Benjamin Wihstutz: »… And I Am an Actor«
»… And I Am an Actor«
(S. 35 – 50)

Benjamin Wihstutz

»… And I Am an Actor«
On Emancipation in »Disabled Theater«

PDF, 16 Seiten

This essay aims at analyzing the dance piece Disabled Theater by Jérôme Bel and Theater HORA by focusing on its emancipatory potential: To what extent can the stage serve as a political place for marginalized people in our society in order to regain public recognition, participation and agency? Is the As-If of the theatrical stage able to support emancipatory strategies in performance, or does it subvert them? In what way do actors with cognitive disabilities call into question fundamental principles and norms of performance and dance, if not of society writ large? Referring to Jacques Rancière’s definition of emancipation as “equality in actu,” the author differentiates between four different aspects of emancipation: 1. Emancipation as a Gain in Freedom and Agency; 2. Emancipation as an Act of Self-Distancing; 3. Emancipation from the Achievement Principle; 4. Emancipation of Aesthetic Judgment.

  • Jérôme Bel
  • Ästhetik
  • Identität
  • Körper
  • Disability Studies
  • Theater
  • Darstellende Kunst
  • Performance
  • Theaterwissenschaft

Meine Sprache

Aktuell ausgewählte Inhalte
Deutsch, Englisch, Französisch

Benjamin Wihstutz

Benjamin Wihstutz

ist Juniorprofessor für Theaterwissenschaft an der Johannes Gutenberg-Universität Mainz. Seine Forschungsschwerpunkte liegen auf Politik und Ästhetik im Gegenwartstheater, Performance und Disability sowie der Geschichte des Publikums

Weitere Texte von Benjamin Wihstutz bei DIAPHANES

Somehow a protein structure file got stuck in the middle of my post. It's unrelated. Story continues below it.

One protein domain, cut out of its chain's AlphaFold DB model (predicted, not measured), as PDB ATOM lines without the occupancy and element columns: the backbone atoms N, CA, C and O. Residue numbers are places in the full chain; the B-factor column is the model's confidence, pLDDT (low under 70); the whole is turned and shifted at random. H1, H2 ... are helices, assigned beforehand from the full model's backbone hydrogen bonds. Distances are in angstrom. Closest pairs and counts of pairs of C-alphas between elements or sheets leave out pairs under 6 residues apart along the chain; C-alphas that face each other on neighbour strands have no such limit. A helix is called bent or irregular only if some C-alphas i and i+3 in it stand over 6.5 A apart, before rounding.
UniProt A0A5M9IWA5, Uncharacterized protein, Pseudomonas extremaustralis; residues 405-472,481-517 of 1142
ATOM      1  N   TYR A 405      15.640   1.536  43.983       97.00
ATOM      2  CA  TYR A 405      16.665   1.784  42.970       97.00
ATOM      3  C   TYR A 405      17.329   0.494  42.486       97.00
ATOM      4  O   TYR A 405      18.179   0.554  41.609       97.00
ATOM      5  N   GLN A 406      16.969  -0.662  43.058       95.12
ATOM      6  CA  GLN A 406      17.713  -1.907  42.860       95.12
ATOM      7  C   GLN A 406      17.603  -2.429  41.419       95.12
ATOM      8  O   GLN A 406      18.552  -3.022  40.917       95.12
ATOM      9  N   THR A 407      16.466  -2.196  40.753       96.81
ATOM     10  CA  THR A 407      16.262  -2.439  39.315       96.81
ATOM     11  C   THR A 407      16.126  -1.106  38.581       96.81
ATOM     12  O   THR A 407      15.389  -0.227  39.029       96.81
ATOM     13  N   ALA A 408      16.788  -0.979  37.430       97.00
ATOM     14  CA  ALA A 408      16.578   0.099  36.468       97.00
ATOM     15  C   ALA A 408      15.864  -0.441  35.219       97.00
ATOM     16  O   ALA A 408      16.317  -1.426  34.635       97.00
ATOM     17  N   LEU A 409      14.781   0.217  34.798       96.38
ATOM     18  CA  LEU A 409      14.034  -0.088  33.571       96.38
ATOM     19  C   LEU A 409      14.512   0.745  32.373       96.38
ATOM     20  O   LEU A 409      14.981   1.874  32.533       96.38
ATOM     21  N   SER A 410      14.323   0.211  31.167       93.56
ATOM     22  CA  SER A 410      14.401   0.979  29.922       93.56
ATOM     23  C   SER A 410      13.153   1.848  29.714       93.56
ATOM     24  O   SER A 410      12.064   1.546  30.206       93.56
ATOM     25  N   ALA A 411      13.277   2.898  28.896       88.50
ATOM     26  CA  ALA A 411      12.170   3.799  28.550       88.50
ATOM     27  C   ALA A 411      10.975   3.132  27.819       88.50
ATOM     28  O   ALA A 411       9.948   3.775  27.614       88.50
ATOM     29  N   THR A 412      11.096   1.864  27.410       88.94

Sandra Umathum (Hg.), Benjamin Wihstutz (Hg.): Disabled Theater

Sandra Umathum (Hg.), Benjamin Wihstutz (Hg.)

Disabled Theater

Übersetzt von Christoph Nöthlings

Broschur, 248 Seiten


PDF, 248 Seiten

Jérôme Bel’s Disabled Theater, a dance piece featuring eleven actors with cognitive disabilities from Zurich's Theater HORA, has polarized audiences worldwide. Some have celebrated the performance as an outstanding exploration of presence and representation; others have criticized it as a contemporary freak show. This impassioned reception provokes important questions about the role of people with cognitive disabilities within theater and dance—and within society writ large. Using Disabled Theater as the basis for a broad, interdisciplinary discussion of performance and disability, this volume explores the intersections of politics and aesthetics, inclusion and exclusion, and identity and empowerment. Can the stage serve as a place of emancipation for people with disabilities? To what extent are performers with disabilities able to challenge and subvert the rules of society? What would a performance look like without an ideology of ability?